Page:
All copy as provided to the publication
It starts with a curious encounter. A young man stumbles upon a discarded pile of nylon and cotton threads from a vinyl aprons and tablecloths factory nearby. Surprised by the wastage in a post-war era, he pulls out a fistful and braids an impromptu pattern. It is 1949, and Nils-Erik Eklund has just woven the plot for what will become the progressive, design-led vinyl flooring company Bolon is known for today.
It is a rainy afternoon on my way out of Gothenburg’s Landvetter Airport. As I make my way inland to the quiet town of Ulricehamn where the third-generation Bolon business is headquartered, the landscape slowly shifts from quintessentially Swedish dense forests to industrial lumber mills and factories.
This transformation is evident from the moment I’m ushered inside the factory, conveniently located in the same space as the Bolon studio – if you want to sound local, the accent is on the second syllable, by the way. After a warm welcome from Marie Eklund who took up the family business with her sister Annica in 2003, it takes less than a minute to go from the office to where the magic happens.
At first, this seems like any other factory – metallic, vast and humming with the constant whir of machines. But we will soon learn that beauty is in the details. It starts with the extrusion of weft threads (the horizontal yarn inserted over-and-under the warp to form a weave). A fine polyester thread is coated in a thin layer of PVC. After it has undergone a water-cooling process, the coated thread ends up spun on a big roll at a rate of 500m per minute. Meanwhile, the warp (the longitudinal yarn) is cut into strips and wrapped around so-called warp creels (bobbins fitted into metal frames) ready for the next phase.
The weaving itself happens next door. In this hangar, rows upon rows of black warp creels are caught in an agonisingly slow and seemingly eternal spin, like vintage film reels projecting a story in the making. Peek through one of the aisles and you will see the green harnesses of a Jacquard loom doing the work. This is the heart of Bolon’s production facility. Here, where warp meets weft, is where concept becomes product.
Leading the tour is product sustainability co-ordinator Michaela Ljungdahl, who explains that the design is input into a computer which then steers the control head above. Ultimately, this control head is what pulls all the yarns. Think of it as the most skilled puppeteer of all time, tugging at hundreds of yarns individually or in groups according to the pattern.
Once the threads and strips of vinyl are woven into the subtly intricate patterns Bolon excels at, the edges are trimmed and packed into a bag for recycling, and the rolls are transported to an adjacent room, where any imperfections are straightened through a machine before the threads are set by heat in a 150°C oven.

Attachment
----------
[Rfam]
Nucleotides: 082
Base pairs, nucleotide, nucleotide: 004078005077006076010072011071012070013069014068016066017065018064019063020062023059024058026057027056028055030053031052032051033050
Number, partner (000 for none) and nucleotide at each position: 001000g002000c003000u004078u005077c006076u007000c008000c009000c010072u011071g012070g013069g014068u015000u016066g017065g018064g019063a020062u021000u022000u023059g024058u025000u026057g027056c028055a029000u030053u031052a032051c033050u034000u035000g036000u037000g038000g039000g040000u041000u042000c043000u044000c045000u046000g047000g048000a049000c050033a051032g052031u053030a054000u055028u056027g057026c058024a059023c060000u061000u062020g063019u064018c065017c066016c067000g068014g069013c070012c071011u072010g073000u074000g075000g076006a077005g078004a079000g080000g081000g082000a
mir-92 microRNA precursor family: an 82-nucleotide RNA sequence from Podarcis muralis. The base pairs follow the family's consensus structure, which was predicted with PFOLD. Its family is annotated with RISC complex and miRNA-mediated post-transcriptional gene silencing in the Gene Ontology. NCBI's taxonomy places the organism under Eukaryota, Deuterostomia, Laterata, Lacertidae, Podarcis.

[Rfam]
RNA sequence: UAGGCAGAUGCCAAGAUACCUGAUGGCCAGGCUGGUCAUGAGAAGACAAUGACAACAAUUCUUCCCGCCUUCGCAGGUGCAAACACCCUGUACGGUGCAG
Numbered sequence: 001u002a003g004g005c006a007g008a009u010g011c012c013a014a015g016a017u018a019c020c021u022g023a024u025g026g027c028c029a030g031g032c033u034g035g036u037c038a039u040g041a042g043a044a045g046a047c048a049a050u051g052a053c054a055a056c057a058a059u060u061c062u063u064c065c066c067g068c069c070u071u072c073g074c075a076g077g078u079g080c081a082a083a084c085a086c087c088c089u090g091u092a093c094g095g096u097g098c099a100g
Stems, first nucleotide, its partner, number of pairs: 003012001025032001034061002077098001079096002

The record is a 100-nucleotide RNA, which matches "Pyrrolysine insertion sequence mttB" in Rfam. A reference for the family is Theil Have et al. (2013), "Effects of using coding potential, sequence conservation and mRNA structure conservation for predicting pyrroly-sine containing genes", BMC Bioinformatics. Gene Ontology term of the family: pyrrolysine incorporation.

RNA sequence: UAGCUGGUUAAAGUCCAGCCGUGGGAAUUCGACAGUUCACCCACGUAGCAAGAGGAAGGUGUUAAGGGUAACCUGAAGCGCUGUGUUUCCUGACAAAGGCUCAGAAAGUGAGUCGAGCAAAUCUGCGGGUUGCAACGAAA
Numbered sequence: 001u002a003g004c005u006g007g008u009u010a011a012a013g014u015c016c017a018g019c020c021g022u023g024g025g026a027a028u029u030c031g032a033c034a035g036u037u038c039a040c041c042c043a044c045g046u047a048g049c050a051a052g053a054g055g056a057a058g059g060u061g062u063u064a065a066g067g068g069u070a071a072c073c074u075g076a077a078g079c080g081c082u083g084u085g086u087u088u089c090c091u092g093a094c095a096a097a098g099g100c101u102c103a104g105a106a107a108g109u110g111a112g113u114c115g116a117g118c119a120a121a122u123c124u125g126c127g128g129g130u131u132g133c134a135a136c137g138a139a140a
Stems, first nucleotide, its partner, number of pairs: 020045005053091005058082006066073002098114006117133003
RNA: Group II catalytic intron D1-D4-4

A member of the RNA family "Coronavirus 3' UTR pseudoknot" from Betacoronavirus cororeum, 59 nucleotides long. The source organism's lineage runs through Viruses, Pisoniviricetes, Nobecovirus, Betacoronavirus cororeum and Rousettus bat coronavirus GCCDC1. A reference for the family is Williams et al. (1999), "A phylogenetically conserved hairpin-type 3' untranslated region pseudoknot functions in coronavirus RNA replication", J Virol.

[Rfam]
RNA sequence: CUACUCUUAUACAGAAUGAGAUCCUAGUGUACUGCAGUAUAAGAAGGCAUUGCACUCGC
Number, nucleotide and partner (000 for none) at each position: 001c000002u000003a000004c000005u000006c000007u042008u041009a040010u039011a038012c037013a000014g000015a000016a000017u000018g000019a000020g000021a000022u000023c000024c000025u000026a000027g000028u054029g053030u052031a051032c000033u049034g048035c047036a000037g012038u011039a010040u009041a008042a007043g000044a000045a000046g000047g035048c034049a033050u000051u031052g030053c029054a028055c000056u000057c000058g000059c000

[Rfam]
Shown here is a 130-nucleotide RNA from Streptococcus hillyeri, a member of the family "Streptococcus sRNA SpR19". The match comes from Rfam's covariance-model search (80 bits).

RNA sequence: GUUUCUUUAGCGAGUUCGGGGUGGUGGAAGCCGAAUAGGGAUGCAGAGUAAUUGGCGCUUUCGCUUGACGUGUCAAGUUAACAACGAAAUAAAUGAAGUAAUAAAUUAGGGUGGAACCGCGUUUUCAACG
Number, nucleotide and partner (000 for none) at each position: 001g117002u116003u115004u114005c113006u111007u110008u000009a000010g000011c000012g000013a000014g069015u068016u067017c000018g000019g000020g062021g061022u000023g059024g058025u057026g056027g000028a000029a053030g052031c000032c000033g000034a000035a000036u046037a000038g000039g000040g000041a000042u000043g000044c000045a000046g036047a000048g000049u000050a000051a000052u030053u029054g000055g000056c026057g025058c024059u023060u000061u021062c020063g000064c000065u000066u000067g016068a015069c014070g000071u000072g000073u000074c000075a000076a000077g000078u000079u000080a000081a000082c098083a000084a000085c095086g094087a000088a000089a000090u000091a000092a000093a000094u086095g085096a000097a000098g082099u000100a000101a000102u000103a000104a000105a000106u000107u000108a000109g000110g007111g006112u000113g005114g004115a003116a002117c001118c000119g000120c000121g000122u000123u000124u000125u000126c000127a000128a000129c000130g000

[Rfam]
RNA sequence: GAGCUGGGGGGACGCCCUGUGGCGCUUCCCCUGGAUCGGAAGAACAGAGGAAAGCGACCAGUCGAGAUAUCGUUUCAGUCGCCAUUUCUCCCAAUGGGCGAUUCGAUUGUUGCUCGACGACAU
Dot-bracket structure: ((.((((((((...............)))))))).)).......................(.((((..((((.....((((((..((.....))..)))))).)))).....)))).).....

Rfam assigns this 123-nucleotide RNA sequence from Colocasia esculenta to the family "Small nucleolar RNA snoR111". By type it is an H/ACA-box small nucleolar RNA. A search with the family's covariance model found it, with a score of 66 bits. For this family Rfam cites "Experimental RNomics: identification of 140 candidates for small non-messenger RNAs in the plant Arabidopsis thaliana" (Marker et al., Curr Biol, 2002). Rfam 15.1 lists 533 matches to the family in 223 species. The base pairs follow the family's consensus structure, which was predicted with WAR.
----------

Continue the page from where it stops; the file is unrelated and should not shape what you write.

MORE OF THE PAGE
On our way out, I recognise a few of Bolon’s previous collections. It is a little peculiar seeing Bolon by Jean Nouvel or the iconic Missoni zigzag neatly rolled up in a corner, waiting to grace the floor of the next cutting-edge interior around the world. Before that, though, the carpets need a backing.
The penultimate step takes us back where we started – across the aisle from where the polyester threads are coated in PVC is where the weave gets laminated on to the backing layer, once again using only heat. The breakdown of the backing consists of recycled vinyl flooring offcuts and other waste from the flooring production, plus chalk, which gives the carpets their flame-resistant quality.
In 2014, Bolon built a recycling plant on site, encouraging a takeback approach in line with its green ethos. “When used in long-lasting products, PVC is a sustainable material for the future. The polymer can be recycled up to seven times,” says Ljungdahl while pouring a fistful of unexpectedly soft, bran-like plastic in the palm of my hand. This dry blend is made by grinding and melting the offcuts on site, thus allowing the company to add up to one-third of recycled material back into its products.
Before the flooring can be packaged and shipped (the team had to devise a system whereby rolls are “hung” in protective tubes to prevent squashing on long journeys), the edges are trimmed to a 2m width, or cut into 50 x 50cm tiles. Alternatively, Bolon Studio tiles are available in shapes including the Wave, Scale, Wing and Hexagon.
The cutting stage marks the final step of our tour, but the Bolon experience doesn’t end at the confines of its factory – it is a state of mind everyone at the company seems to embody. I leave town the following day, still unclear on how to pronounce Ulricehamn, but the Bolon journey continues on.
A recent collaboration with Neri & Hu is bound to make a splash in the workplace and beyond, and frankly, having discovered just how versatile (and, if used right – sustainable) PVC can be, I’m half-expecting to see Bolon get off the ground – literally.